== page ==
The federal government is boosting funding for mental health services by $48.1 million amid fears the virus crisis will take a wider toll on Australians.
The funding boost got the tick of approval as part of a national mental health and wellbeing pandemic response plan agreed at a meeting of National Cabinet on Friday.
“Australians are hurting right here and right now,” Prime Minister Scott Morrison said after the meeting.
“And National Cabinet has been very aware of these impacts.”
Mr Morrison said the extra telehealth capability rolled out recently had already prompted Australians to return to mental health providers in pre-pandemic numbers.
“It’s an important reminder to all Australians, of course, keep COVID-safe, but don’t neglect your other health conditions,” he said.
In other health measures, National Cabinet also agreed to restart elective surgery across Australia. Mr Morrison said the states would set the pace for which surgery resumed, and when.
National Cabinet also had an economic update from the heads of Treasury, the Reserve Bank and the superannuation sector watchdog on Friday.
Almost 600,000 Australians lost their jobs in March and April.
The jobless rate rose to 6.2 per cent and was accompanied by a record fall in the number of people who either have work or are looking for it.
Another six million workers are covered by the JobKeeper wage subsidy scheme, including many who have been stood down but aren’t officially counted as unemployed.
The meeting came as the Victorian government published modelling that warned that, without decisive action, an extra 370,000 people in the state would seek treatment or be hospitalised in the next three years because of mental health problems related to the coronavirus emergency.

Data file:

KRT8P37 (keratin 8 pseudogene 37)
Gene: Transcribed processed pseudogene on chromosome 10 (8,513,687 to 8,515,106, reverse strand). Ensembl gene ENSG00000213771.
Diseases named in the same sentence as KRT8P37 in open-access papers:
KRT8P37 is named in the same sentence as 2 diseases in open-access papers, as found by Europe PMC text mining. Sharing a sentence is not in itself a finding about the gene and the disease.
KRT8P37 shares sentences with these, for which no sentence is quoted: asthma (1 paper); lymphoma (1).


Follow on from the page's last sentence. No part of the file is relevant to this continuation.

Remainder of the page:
It is also feared there will be hundreds more deaths to suicide each year.
Australia had 7017 coronavirus cases on Friday, about 6300 of them recovered. The death toll is 98, and 50 patients are in hospitals across the country.
Health experts have offered advice to leaders about how people can safely use public transport and return to workplaces.
Now this is a quarantine update we can get behind! 👏👍 Well done everyone on sticking it out at home for so long!
— Mental Health Australia (@AUMentalHealth) May 12, 2020
Deputy chief medical officer Nick Coatsworth said Australia was in a unique position with few cases of coronavirus not linked to known clusters or transmission chains.
Testing blitzes nationwide – with 34,000 tests in the 24 hours to Thursday alone – have given officials confidence there are few undetected cases in the community.
“But that increased mobility, of course, means increased contact between people,” Dr Coatsworth said.
“As we all have discussions with our employers about getting back into the workplace, we naturally turn our minds to things like returning to public transport, returning to shared communal areas, areas that we all know it is difficult to maintain physical distance within.”
Only so much could be done through regulation and every Australian had personal responsibility for maintaining hygiene and keeping a physical distance from others, he said.
If you need help:
Lifeline 131 114
Kids Helpline 1800 551 800
MensLine Australia 1300 789 978
Suicide Call Back Service 1300 659 467
Beyond Blue 1300 224 636
Headspace 1800 650 890
QLife 1800 184 527